Review: Dell Latitude E4200
July 7, 2010
After an August 2008 product announcement, Dell made its Latitude E4200 12-inch widescreen notebook available for ordering in September 2008. The E4200 is based on Intel's Montevina/Centrino2 notebook platform and replaced the Latitude D430 as Dell's smallest and lightest Latitude. This review is a significantly revised follow-up to an earlier review from January 2009.
Unlike the 13-inch, 14-inch, and 15-inch E-series Latitudes, the Latitude E4200 will not be receiving an upgraded model with Intel's Core i chipset. Rather, it continues with ultra low voltage versions of the Core 2 Duo processor. Information Systems & Computing (ISC) does not expect the E4200 to be significantly revised until early 2011.
Design and Changes
The Latitude E4200 weighs 2.3 pounds and its enclosure is approximately the same size as the Latitude D430 it replaced. Travel weight (which includes power adapter) is 2.8 pounds. Along with all of Dell's E-series Latitudes, the E4200 has a brushed black and aluminum look and feel and includes ports such as eSATA and SmartCard. In casual use, it may feel almost too light to those familiar with the dense feel of many enterprise class 12-inch and 13-inch notebooks. Over time, most users will feel gratified with the E4200's light weight (even the power supply is notably thin and light).
A backlit keyboard is optional and multiple color options are available at extra cost. An integrated web camera was not offered on introduction but is now available.
The Latitude E4200 includes a significant software enhancement from previous generation 12-inch systems, but this change is as yet incomplete and comes in two types.
When appropriately configured, the Latitude E4200 is EPEAT Gold-compliant and Energy Star 5.0-certified. Power usage information for the E4200 and other notebooks and desktops in use at the University is available here.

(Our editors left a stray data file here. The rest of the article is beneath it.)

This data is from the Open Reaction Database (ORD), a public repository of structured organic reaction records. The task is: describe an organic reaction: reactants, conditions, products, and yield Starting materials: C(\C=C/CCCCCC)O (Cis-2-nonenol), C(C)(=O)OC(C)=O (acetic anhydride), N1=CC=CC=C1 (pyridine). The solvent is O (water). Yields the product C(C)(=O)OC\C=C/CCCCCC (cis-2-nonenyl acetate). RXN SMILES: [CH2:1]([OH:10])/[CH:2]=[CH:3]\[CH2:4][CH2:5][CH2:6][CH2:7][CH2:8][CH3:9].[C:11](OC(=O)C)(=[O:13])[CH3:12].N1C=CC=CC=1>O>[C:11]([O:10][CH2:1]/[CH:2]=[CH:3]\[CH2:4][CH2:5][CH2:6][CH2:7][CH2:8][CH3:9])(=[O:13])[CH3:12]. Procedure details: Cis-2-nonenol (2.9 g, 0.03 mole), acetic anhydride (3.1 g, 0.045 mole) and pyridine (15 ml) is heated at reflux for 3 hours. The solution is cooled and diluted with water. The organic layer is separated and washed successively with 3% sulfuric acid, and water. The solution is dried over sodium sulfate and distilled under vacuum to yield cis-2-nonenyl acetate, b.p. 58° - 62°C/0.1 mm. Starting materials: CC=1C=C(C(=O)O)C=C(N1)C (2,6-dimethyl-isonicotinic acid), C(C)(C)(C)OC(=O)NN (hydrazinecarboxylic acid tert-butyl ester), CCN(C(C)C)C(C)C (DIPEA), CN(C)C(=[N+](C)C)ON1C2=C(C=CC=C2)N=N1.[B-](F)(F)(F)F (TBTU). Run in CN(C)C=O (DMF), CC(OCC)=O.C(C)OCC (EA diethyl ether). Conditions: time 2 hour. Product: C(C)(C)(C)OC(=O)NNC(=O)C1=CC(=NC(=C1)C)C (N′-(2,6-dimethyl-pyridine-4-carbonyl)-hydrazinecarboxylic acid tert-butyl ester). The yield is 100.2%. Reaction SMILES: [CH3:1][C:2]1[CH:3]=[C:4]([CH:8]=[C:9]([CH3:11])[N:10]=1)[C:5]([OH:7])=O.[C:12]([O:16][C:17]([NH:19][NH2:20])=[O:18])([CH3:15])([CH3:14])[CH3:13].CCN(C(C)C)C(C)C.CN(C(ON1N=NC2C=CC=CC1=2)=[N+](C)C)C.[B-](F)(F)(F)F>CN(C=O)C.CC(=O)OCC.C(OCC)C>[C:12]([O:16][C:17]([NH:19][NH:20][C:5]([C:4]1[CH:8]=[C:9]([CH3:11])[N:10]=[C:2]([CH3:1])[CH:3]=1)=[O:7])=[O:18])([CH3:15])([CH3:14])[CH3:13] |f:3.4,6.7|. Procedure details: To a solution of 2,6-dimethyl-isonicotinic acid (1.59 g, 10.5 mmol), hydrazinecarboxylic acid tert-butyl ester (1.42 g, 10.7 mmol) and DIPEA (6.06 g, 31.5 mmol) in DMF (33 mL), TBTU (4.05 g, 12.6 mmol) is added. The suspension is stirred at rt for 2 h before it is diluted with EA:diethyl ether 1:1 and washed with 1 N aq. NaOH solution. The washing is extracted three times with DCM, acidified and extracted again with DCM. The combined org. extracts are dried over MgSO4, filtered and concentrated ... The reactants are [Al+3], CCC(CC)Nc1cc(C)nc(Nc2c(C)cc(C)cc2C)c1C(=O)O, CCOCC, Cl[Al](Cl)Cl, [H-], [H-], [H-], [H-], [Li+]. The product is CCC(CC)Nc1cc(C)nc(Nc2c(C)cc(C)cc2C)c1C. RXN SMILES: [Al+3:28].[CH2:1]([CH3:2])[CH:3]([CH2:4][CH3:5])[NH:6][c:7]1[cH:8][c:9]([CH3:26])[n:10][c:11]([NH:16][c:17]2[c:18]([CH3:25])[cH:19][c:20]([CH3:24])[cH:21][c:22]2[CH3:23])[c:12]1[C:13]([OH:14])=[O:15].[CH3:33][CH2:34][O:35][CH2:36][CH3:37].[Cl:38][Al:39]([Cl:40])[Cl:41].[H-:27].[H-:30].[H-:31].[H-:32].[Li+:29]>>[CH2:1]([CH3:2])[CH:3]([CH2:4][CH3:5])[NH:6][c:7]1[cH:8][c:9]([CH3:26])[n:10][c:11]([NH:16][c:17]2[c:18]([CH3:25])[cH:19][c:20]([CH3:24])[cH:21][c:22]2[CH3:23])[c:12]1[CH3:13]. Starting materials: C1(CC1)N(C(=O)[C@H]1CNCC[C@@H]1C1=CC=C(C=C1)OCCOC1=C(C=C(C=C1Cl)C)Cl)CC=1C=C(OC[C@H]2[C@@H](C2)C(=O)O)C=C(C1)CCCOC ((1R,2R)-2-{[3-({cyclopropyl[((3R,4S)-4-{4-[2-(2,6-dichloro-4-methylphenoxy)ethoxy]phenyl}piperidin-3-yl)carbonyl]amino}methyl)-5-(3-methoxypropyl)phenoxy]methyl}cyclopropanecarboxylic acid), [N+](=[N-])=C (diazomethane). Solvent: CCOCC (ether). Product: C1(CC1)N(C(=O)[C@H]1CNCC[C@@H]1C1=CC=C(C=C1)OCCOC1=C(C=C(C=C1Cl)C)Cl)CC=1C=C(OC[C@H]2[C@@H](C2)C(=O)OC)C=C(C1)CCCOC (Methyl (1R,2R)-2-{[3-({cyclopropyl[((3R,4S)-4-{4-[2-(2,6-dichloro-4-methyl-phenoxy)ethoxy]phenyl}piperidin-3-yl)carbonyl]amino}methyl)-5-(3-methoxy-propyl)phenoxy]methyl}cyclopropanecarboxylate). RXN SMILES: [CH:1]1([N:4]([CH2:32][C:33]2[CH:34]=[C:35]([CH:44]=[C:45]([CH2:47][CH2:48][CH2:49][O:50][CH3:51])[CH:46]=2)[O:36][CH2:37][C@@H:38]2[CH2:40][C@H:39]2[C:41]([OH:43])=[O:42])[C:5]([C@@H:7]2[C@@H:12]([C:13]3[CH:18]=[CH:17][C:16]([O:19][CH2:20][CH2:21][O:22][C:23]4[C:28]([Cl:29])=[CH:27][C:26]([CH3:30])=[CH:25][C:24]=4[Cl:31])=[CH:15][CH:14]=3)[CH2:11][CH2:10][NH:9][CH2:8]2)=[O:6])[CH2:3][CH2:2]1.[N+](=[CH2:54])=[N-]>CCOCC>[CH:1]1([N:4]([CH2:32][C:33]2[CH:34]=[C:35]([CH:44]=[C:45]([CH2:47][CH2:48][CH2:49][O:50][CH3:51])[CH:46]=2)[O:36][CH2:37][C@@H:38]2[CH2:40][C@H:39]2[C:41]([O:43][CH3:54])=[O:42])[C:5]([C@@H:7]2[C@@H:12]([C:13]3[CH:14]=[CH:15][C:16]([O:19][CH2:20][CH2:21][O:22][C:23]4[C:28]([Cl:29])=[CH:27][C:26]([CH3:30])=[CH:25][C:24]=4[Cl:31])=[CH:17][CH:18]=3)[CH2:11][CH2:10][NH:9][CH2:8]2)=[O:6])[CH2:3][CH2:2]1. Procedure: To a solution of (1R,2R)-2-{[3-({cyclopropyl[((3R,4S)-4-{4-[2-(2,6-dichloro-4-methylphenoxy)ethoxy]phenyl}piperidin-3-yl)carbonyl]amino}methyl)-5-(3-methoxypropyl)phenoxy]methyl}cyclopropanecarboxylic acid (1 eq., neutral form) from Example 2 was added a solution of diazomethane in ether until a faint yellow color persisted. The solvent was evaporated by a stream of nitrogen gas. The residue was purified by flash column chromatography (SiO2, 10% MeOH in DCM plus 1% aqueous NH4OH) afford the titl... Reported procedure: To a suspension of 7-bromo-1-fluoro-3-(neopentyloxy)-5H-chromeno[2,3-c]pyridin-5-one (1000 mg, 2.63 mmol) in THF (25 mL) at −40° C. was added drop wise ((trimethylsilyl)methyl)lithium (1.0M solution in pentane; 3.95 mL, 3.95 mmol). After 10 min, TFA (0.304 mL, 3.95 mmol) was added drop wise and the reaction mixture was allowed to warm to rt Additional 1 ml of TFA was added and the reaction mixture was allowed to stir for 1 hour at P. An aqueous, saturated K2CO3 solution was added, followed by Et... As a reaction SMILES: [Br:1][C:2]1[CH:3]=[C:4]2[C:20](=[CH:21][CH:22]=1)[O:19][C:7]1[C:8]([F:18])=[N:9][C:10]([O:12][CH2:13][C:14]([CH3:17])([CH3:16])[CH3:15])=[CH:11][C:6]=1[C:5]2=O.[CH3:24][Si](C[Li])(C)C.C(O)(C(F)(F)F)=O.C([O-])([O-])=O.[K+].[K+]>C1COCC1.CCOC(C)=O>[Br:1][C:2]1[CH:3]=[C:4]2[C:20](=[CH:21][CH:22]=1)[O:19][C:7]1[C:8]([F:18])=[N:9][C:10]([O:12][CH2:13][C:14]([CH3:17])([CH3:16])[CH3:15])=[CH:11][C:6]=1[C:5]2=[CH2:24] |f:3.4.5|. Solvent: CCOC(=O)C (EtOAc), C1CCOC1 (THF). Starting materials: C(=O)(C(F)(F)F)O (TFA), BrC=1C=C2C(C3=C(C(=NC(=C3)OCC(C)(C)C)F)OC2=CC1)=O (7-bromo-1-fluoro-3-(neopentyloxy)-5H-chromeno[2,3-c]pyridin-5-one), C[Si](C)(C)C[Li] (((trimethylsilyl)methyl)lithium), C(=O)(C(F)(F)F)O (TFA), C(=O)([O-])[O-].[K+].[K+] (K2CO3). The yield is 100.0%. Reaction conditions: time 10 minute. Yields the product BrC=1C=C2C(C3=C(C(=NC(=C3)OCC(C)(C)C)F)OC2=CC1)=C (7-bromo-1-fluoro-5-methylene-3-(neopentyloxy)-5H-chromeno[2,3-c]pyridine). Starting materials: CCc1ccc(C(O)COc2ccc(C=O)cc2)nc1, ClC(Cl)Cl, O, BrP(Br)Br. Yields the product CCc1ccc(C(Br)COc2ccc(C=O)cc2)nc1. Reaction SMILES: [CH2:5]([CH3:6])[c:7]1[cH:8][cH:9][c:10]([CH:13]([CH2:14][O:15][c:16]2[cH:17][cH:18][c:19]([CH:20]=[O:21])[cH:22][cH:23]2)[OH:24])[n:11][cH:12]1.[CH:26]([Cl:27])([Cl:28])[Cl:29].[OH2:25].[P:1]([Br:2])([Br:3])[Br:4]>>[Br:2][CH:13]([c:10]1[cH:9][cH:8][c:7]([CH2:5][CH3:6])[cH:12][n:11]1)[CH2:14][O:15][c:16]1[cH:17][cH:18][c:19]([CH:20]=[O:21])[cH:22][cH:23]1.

Several notes when ordering a Latitude E4200 through Dell's Premier Page for the University:
See ISC's Notebook Purchasing Guide for more configuration advice. As of July 2010, configuring a Latitude E4200 to the lightweight notebook specification can be done for approximately $1,950. A configuration that meets and sometimes exceeds this specification is available from the Computer Connection.
Windows 7 Performance
ISC tested a Latitude E4200 with 1.6 GHz Core 2 Duo ULV, 1066 MHz 3.0 GB RAM, integrated Intel 4500MHD graphics, a 128 GB solid state drive, and Windows 7 Enterprise 64-bit. It received a Windows Experience Index base score of 3.2, with individual scores of:
These scores suggest that Windows 7 performance will be acceptable to good for most users of a Latitude E4200 configured in this manner. The primary hard disk score reflects the speed of the solid state drive.
ISC sees the Latitude E4200 as being a competitive choice among lightweight notebooks available in mid 2010, especially for the traditional thin and light customer (someone who is replacing an older lightweight Latitude or ThinkPad). Pricing with the solid state-only E4200 continues to be higher than 12-inch notebooks that are available with hard disk drives, so price sensitive 12-inch buyers may wish to consider Lenovo's ThinkPad X201 and X201s, which are available with hard disk drives.
When correctly configured to the lightweight notebook specification in the Notebook Purchasing Guide, the Latitude E4200 continues to be approved for general use at the University.
Latitude E4200 graphic courtesy of Dell
--John Mulhern III, Lead for Client Technologies, ISC Technology Support Services (July 7, 2010)
Information Systems and Computing
University of Pennsylvania
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